7 Powerful Ways to Harness Social Media in your Job Hunt

bigstock-Social-recruitingEveryone is talking about using social media for job-hunting. But how should you do that? Here are the smartest and most strategic ways to network your way into a job using three popular social media platforms Facebook, Twitter, and LinkedIn. Remember, 94% of people hiring now check some form of social media! Check out the Jobvite Social Recruiting Survey for more interesting stats.

No matter which social media site you are on, you should let your friends and followers know that you are looking for a job. Better yet, let them know what kind of job you are looking for. Even though they might not know of any openings right now, they do know you’re available. You’ll be the first person they think of when a position does open up. That will help you have access to openings before they’re listed on popular job boards.

1. Get Google to work for you.

You know an employer will Google you and if you don’t like what comes up when you search yourself, create a LinkedIn profile (if you haven’t already). Fill out your profile completely and become active on the network. This will help drive your profile to the top of Google’s search results, which means a potential employer will see more of what you want them to see.

2. Use Recruitment tactics on the Recruiters!

Before submitting your CV, look up the hiring manager on LinkedIn. LinkedIn profiles are full of information on individuals. Knowing more about the person who’s hiring can help you customize your CV to their needs and wants.

3. Don’t let Facebook intimidate you.

Facebook may be for social connections among friends and family, but don’t make the common mistake of overlooking your network there, especially if you already have hundreds of friends. Facebook has the potential to be more useful for job hunting than LinkedIn, because friends who know you personally have more of a stake in helping you. They want you to succeed—so use that to your advantage. They are able to back you up as a reference on top of recommending a job to you.
But make sure your profile is set to private. A lot of content on your Facebook profile is public by default, but you don’t want a potential employer browsing your personal updates, no matter how innocent you think they are. Also, Facebook changes its privacy settings so often it’s probably safer to make sure that you don’t have anything that could harm your jobhunt on there full stop!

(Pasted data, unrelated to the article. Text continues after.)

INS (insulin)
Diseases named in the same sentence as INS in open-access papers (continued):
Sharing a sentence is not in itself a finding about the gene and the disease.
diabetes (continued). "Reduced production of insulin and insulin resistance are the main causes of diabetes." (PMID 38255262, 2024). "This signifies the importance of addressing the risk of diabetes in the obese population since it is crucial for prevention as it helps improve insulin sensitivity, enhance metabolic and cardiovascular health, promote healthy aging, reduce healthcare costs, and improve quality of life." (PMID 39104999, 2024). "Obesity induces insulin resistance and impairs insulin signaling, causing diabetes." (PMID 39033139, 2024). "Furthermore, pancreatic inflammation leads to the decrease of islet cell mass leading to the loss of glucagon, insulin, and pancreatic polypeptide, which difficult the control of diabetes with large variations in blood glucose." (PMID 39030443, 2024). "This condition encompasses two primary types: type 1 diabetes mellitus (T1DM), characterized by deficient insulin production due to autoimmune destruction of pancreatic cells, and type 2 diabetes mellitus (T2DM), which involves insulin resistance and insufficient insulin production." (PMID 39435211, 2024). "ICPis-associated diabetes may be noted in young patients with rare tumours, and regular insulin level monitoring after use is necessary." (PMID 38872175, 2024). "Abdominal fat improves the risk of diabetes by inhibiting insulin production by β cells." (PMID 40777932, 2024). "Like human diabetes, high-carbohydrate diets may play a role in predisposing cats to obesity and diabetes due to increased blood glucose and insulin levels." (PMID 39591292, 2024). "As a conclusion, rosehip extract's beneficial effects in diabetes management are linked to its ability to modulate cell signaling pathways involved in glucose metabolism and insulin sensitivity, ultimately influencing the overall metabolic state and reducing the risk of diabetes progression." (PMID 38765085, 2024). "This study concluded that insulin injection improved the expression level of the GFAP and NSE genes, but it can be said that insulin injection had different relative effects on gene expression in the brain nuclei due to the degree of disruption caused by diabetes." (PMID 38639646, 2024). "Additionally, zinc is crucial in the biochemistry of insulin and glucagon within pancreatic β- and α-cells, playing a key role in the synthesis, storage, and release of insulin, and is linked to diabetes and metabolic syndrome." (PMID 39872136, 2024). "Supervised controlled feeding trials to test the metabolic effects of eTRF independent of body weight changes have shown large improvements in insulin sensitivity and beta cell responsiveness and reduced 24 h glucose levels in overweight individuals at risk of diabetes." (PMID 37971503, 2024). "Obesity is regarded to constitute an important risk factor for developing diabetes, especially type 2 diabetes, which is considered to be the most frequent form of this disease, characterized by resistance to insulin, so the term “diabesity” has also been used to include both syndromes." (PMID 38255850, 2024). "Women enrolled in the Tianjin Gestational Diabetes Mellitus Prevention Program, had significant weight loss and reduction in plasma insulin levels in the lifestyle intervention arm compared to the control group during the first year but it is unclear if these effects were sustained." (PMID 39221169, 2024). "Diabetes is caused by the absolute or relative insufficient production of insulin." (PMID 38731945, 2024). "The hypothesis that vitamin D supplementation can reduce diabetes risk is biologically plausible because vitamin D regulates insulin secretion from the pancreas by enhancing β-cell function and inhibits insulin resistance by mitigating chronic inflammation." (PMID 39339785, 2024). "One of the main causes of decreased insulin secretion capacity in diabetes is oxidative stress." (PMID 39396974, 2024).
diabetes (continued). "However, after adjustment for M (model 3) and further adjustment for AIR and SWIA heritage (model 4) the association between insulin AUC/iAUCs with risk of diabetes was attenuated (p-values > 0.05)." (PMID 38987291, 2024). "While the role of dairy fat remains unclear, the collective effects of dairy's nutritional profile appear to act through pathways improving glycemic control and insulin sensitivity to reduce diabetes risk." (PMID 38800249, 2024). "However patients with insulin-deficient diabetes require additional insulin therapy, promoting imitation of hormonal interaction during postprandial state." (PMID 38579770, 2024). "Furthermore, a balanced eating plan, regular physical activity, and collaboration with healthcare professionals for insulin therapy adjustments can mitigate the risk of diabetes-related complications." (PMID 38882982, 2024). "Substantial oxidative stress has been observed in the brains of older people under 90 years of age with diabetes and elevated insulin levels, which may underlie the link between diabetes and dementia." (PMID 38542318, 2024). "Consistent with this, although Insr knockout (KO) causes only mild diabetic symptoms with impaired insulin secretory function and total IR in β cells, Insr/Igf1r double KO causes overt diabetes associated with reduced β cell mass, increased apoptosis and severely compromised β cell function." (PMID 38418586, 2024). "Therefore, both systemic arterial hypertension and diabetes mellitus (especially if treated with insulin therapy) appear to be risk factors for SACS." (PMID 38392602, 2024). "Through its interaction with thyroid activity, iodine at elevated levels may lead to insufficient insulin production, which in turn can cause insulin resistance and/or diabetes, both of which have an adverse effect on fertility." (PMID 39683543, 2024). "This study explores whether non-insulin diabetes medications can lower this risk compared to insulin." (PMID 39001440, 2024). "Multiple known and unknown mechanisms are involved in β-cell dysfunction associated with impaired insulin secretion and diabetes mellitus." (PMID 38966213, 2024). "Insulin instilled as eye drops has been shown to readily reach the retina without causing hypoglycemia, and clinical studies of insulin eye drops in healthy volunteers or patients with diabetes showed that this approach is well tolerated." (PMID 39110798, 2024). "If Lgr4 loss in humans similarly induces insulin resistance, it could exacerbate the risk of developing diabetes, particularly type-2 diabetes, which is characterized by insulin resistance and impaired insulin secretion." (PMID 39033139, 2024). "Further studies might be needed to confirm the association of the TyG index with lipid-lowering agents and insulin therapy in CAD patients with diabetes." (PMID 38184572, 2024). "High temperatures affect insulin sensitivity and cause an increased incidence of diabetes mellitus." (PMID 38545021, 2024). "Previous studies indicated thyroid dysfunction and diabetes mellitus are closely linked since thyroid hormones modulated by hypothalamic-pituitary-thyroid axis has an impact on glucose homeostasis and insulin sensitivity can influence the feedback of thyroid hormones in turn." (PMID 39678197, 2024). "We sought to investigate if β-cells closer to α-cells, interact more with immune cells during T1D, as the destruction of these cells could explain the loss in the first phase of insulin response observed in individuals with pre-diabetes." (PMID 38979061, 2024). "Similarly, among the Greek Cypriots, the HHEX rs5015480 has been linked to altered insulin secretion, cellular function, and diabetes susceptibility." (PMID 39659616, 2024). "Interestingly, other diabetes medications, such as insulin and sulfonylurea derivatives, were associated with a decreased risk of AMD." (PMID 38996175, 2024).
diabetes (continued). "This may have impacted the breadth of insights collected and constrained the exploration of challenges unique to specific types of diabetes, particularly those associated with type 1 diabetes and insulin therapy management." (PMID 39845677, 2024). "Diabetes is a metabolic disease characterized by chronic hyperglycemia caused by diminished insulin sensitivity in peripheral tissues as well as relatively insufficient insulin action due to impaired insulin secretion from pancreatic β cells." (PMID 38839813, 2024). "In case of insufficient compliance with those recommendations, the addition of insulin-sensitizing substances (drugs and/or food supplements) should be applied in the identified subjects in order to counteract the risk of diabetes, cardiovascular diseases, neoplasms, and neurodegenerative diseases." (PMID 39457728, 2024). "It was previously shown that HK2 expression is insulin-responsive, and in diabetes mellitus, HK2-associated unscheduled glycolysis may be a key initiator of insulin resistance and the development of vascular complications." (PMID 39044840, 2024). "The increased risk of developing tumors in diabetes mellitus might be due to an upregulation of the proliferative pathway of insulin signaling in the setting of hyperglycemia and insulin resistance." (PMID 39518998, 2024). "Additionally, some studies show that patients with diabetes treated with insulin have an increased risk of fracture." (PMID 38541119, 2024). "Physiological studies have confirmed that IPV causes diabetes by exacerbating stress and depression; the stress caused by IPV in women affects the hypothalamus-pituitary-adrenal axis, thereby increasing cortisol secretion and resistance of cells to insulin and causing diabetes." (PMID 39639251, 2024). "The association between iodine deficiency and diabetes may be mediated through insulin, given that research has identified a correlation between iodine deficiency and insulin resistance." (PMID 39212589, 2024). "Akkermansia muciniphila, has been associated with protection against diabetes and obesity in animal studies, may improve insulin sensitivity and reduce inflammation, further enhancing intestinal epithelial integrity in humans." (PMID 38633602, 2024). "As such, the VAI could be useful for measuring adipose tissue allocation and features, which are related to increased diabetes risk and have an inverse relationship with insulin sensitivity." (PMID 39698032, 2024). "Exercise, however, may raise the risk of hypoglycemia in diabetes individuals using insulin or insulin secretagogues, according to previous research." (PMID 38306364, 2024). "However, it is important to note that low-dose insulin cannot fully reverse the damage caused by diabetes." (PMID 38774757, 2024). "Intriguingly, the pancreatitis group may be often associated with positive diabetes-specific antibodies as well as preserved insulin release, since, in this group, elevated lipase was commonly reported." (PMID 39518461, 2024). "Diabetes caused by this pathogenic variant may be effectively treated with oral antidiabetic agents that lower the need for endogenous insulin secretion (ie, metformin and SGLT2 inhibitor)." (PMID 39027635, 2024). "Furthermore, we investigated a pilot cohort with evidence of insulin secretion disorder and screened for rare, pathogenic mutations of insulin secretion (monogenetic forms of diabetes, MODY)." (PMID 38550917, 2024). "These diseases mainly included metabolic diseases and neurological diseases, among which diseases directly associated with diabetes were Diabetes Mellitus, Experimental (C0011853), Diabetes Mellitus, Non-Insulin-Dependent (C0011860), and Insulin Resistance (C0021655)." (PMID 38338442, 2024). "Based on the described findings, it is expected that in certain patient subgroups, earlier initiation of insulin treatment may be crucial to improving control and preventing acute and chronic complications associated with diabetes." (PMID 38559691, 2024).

4. Create the connections you need to get the job.

It’s all about who you know. Don’t be stale and just use the connections you already have. Step up and figure out who you need to know to land your dream job and make that connection. Get them to follow you on Twitter by retweeting their tweets, or growing your LinkedIn network until they become a third-degree connection.

5. Hyperlink your CV.

By adding the URL for your Twitter and LinkedIn profile to your contact information on your CV, you offer the employer an additional way of getting in touch with you. It also shows how you interact online, and that you’re social media-savvy, a skill that many employers value. (Since your Facebook profile is private, don’t include that link.)

6. Join chats and forums in your industry.

Look for chats and forums that revolve around your industry, or the industry you want to work in. Joining online conversations will help you keep up-to-date on the industry. You will meet helpful contacts and showcase your expertise in your field. You may also want to network with other job seekers through weekly conversations like #jobhuntchat or #careerchat. Learning from each other can be a valuable resource to developing or refining your skills. This will also get you insider information that you might not otherwise have come across in your job search.

7. Seek out job-search assistance.

LinkedIn, Twitter, and Facebook have abundant advice on job-hunting and you can mingle with other job seekers. Take the time to follow career experts on Twitter and visit and “like” their Facebook pages. Join LinkedIn for specific groups that focus on job search. That way you’ll get tips for your search even when you’re not looking for them.

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